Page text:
Don’t pretend not to see him or his despair but offer him comfort and understanding. 

For this is how he will learn to find peace with the foreign surroundings that he faces each and every day and will continue to do so for the rest of his life.

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April is Autism Awareness Month: Day 1 – Queues

April is Autism awareness month. For anyone who doesn’t have their head in the clouds and is already AWARE of autism let’s spread that gesture to ACCEPTANCE and UNDERSTANDING.

I can’t speak for all people with autism just because I know one and I’m not going to claim to be able to. Just like I can’t speak for all women or parents just because I am one.

But I *do* know Dylan and if I can increase the worlds understanding of Dylan and his autism using everyday examples then hopefully we can all create a society that has insight and understanding for him and others like him.

Day 1: Queues.

Dylan can appear rude because he often doesn’t understand or adhere to social rules such as queuing. To Dylan if he wants to buy something in a shop and sees a cashier at the till then he wants to go straight to the till and pay.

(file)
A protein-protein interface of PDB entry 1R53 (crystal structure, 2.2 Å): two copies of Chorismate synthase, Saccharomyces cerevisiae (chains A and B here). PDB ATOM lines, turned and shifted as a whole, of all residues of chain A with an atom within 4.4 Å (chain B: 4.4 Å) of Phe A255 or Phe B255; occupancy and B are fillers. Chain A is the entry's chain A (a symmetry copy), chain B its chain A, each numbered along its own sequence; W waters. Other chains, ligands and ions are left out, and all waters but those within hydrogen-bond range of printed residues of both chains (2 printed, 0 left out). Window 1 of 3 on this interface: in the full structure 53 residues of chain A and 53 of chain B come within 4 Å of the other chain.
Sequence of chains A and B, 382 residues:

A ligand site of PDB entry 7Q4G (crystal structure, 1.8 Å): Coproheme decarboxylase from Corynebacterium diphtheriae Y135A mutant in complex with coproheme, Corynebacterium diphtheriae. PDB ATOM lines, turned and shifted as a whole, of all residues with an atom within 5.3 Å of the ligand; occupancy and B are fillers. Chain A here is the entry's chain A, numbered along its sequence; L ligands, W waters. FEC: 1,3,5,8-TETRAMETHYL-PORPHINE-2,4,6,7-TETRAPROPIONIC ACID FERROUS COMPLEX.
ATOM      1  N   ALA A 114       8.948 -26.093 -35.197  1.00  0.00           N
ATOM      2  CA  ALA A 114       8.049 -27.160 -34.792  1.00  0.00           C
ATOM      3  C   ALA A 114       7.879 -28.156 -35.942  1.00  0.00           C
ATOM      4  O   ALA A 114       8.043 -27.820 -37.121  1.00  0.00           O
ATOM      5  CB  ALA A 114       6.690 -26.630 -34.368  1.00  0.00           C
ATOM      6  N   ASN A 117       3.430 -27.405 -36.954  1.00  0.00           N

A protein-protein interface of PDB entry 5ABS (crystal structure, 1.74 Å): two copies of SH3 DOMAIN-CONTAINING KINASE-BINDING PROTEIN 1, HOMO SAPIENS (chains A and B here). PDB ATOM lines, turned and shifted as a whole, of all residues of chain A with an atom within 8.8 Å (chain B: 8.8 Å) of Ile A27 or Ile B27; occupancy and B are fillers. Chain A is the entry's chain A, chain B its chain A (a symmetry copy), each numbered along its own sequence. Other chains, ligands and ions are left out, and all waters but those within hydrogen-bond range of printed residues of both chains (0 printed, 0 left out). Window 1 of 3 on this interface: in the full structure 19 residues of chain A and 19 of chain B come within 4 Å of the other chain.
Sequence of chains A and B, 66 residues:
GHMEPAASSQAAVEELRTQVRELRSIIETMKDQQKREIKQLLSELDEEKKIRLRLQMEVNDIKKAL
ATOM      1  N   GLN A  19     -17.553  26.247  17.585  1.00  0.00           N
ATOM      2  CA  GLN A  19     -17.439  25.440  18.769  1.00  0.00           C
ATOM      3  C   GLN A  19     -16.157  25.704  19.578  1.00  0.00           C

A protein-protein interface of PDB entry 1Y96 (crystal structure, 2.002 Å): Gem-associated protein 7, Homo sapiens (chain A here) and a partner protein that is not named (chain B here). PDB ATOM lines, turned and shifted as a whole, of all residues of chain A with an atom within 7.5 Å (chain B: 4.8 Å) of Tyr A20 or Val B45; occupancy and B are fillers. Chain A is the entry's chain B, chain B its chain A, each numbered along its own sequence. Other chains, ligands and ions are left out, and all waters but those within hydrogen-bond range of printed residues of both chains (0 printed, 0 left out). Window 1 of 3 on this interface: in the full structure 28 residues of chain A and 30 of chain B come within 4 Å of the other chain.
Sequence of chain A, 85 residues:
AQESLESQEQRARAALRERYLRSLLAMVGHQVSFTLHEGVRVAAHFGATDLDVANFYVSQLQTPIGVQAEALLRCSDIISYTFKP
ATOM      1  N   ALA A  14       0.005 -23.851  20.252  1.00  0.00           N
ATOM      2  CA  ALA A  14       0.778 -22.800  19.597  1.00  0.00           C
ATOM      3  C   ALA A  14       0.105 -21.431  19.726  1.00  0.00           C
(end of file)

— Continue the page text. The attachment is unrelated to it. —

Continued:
That’s just his logic.

We are working hard on teaching him how to recognise queues and the behaviour that we all keep to when queuing:

** don’t stand too close to the person in front,

** ensure you move forward when the person in front of you does,

** don’t skip around

** don’t accidently hit anyone with your basket as you skip (even though it’s all you can do to keep yourself mentally focused on waiting in line.)

These are all factors that Dylan has to constantly be reminded of to maintain a successful queue. Queuing is a social process that you or I may take for granted but the purpose and rules of queueing are lost on Dylan because of his autistic logic; to him it seems like a pointless exercise which prevents him paying for his beloved crisps and getting the hell out of a busy shop.

So please, if he pushes in front of you or doesn’t queue without skipping or humming; don’t stare, but smile and give him time to get it right.

Theres a lot of work going on there.

#autism

#AutismAcceptance

#ItTakesAVillageToRaiseAChild